The S&P 500 is regarded as one of the most widely followed indices in the world as well as being seen as a key barometer for the US economy. However, following the initial shock coronavirus caused worldwide, this index’s rally and its strong message of optimism contradicted the dire economic outlook the US was predicted to face. This article will look at the explanations for the apparent disconnect between financial markets and the economic outlook, and determine whether these factors are unique to the S&P 500 or depend on other macroeconomic and political uncertainties.
Will the reasons for the current dislocation endure or is it a matter of time before coronavirus overpowers the bull market?
The S&P 500 is an index consisting of the United States’ 500 largest publicly traded companies. Each stock in the index is weighted by the company’s market capitalisation, calculated by multiplying the number of outstanding shares by its current stock price. It is portrayed by investors as a strong representation of the US’ largest companies’ performance . For this article, I will be analysing the performance of the S&P 500 from 23rd March to 15th June.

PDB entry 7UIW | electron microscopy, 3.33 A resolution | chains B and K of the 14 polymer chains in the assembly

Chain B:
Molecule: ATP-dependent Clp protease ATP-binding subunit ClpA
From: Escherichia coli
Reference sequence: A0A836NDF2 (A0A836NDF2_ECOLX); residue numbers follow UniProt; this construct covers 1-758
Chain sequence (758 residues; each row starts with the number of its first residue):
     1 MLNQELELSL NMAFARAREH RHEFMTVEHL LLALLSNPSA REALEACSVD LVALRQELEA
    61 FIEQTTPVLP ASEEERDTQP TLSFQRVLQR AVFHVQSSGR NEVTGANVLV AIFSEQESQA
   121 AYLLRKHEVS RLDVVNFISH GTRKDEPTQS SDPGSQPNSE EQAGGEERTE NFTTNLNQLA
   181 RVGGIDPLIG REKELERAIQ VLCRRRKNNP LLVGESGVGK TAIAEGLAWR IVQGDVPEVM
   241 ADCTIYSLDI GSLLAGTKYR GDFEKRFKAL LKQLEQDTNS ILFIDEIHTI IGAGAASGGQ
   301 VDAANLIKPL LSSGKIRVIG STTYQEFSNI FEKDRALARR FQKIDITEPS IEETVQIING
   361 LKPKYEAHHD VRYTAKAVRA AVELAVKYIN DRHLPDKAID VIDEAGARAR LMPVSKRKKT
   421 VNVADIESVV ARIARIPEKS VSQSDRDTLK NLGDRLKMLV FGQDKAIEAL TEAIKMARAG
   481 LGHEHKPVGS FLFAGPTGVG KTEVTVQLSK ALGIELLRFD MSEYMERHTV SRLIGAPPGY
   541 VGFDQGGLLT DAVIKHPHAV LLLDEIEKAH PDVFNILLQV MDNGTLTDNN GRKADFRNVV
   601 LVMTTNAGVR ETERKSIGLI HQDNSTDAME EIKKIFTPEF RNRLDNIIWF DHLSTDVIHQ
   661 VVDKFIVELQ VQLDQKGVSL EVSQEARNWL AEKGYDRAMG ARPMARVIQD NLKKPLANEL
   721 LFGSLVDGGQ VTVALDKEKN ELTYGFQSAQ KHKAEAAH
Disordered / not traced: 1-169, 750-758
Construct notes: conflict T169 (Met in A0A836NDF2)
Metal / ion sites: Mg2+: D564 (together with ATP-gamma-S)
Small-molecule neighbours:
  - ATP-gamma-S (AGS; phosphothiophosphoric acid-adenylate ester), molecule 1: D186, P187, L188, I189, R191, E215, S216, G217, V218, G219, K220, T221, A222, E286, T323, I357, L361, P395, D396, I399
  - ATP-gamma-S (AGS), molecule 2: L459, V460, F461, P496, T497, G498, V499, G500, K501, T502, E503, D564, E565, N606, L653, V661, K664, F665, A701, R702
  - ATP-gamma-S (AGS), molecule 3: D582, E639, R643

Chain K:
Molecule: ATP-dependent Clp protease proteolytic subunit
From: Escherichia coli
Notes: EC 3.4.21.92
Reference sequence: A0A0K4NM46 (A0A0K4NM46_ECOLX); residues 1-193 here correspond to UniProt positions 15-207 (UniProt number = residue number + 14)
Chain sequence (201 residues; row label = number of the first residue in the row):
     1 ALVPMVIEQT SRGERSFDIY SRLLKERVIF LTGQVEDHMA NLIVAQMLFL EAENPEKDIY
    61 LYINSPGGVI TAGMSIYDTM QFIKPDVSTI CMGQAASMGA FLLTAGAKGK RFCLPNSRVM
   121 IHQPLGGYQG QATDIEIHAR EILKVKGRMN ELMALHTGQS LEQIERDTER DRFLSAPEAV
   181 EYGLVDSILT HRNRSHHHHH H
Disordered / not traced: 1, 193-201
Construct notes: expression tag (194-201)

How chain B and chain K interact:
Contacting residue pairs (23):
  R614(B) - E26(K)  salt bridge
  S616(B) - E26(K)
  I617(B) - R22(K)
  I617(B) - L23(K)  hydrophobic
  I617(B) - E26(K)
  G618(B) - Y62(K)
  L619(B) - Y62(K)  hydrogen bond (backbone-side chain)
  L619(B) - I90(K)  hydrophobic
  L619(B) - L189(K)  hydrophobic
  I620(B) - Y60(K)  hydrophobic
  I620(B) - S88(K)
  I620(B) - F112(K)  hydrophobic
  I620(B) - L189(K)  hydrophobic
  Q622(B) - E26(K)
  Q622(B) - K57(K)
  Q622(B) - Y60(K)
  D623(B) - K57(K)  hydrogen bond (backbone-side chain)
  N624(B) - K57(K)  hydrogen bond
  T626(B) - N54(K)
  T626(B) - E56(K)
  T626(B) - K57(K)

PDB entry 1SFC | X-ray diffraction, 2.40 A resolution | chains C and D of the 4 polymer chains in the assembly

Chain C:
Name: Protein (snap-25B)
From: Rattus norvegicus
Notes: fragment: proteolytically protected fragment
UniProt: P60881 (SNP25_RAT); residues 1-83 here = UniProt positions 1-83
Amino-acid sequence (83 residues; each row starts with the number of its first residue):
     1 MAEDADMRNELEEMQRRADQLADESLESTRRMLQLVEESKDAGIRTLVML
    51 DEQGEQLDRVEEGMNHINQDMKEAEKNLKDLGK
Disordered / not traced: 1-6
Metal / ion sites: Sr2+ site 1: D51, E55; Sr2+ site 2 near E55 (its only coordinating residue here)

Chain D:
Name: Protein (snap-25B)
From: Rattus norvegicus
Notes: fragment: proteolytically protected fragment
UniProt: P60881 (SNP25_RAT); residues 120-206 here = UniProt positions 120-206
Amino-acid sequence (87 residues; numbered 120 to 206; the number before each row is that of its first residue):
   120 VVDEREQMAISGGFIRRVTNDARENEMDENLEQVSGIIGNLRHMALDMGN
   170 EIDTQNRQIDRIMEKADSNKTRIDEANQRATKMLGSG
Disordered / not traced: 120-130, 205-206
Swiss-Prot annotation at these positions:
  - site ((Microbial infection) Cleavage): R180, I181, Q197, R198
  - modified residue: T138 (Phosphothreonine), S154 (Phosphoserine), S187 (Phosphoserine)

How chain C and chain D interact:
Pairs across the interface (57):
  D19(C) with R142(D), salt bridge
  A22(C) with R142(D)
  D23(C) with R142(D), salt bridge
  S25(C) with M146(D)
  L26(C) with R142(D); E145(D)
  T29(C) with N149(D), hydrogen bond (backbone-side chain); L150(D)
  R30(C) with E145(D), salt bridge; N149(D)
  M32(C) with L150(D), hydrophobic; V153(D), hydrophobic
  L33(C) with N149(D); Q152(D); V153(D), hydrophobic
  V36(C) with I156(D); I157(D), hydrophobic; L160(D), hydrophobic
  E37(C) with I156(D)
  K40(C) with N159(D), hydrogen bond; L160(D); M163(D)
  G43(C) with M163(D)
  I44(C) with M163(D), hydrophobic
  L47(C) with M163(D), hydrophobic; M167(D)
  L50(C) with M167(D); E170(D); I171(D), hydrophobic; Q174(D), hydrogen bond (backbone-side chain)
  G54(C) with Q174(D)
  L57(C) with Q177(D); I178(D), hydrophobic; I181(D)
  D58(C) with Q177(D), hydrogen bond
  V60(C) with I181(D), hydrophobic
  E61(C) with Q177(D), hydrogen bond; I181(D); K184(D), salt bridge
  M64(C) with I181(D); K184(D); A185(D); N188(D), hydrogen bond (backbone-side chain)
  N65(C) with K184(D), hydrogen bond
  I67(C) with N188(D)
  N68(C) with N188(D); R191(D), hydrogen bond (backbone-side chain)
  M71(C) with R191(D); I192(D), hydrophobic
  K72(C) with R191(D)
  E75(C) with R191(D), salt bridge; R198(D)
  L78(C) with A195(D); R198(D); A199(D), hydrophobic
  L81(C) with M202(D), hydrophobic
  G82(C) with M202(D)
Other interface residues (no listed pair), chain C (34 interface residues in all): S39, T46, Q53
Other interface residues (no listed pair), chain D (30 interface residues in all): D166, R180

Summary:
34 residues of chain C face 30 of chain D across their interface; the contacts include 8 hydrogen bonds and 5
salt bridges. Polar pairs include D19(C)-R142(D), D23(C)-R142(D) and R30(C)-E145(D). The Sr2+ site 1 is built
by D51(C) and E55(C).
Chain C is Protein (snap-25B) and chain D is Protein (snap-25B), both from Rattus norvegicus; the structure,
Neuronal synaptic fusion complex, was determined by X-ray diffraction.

As markets are thought to be forward looking, when the coronavirus pandemic began, commentators looked to the S&P 500 to gain insight on Wall Street investors’ outlook for the economy. On March 23rd, the pandemic’s reality finally hit, when many countries were either already in national lockdown or close to doing so. The index fell 34% compared to a month before, to a low of 2,237.40. Initially it seemed we were entering a bear market, which was no surprise given the shocking economic predictions. For example, forecasts suggested a tripling of unemployment claims and a 24% contraction of GDP between April and June . For these reasons, many investors did not anticipate the S&P’s rally since then which has not priced in the economic damage and levels of uncertainty set to face the US for several years .